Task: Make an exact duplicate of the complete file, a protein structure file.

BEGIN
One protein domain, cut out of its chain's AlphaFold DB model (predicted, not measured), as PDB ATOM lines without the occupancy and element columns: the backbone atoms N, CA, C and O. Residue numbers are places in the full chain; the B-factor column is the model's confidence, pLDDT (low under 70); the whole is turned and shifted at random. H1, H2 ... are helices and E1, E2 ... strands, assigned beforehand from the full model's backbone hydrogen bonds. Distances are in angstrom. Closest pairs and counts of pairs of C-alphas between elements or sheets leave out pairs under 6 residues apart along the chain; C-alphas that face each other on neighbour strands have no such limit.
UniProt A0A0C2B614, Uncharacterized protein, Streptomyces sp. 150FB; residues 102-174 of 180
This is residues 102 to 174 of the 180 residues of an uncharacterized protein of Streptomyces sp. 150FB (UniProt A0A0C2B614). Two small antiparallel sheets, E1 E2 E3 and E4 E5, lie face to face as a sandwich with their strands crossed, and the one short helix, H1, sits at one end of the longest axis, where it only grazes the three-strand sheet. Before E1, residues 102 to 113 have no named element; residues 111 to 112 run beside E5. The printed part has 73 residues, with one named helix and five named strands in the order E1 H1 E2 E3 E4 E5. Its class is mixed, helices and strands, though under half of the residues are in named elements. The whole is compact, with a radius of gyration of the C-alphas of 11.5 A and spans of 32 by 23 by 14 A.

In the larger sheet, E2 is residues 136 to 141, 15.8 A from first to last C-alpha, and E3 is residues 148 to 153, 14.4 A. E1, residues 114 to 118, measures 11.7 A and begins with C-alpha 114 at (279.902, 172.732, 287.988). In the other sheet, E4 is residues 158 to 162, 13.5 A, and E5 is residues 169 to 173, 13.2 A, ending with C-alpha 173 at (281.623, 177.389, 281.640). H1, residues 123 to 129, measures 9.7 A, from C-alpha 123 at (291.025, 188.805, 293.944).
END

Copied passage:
One protein domain, cut out of its chain's AlphaFold DB model (predicted, not measured), as PDB ATOM lines without the occupancy and element columns: the backbone atoms N, CA, C and O. Residue numbers are places in the full chain; the B-factor column is the model's confidence, pLDDT (low under 70); the whole is turned and shifted at random. H1, H2 ... are helices and E1, E2 ... strands, assigned beforehand from the full model's backbone hydrogen bonds. Distances are in angstrom. Closest pairs and counts of pairs of C-alphas between elements or sheets leave out pairs under 6 residues apart along the chain; C-alphas that face each other on neighbour strands have no such limit.
UniProt A0A0C2B614, Uncharacterized protein, Streptomyces sp. 150FB; residues 102-174 of 180
This is residues 102 to 174 of the 180 residues of an uncharacterized protein of Streptomyces sp. 150FB (UniProt A0A0C2B614). Two small antiparallel sheets, E1 E2 E3 and E4 E5, lie face to face as a sandwich with their strands crossed, and the one short helix, H1, sits at one end of the longest axis, where it only grazes the three-strand sheet. Before E1, residues 102 to 113 have no named element; residues 111 to 112 run beside E5. The printed part has 73 residues, with one named helix and five named strands in the order E1 H1 E2 E3 E4 E5. Its class is mixed, helices and strands, though under half of the residues are in named elements. The whole is compact, with a radius of gyration of the C-alphas of 11.5 A and spans of 32 by 23 by 14 A.

In the larger sheet, E2 is residues 136 to 141, 15.8 A from first to last C-alpha, and E3 is residues 148 to 153, 14.4 A. E1, residues 114 to 118, measures 11.7 A and begins with C-alpha 114 at (279.902, 172.732, 287.988). In the other sheet, E4 is residues 158 to 162, 13.5 A, and E5 is residues 169 to 173, 13.2 A, ending with C-alpha 173 at (281.623, 177.389, 281.640). H1, residues 123 to 129, measures 9.7 A, from C-alpha 123 at (291.025, 188.805, 293.944).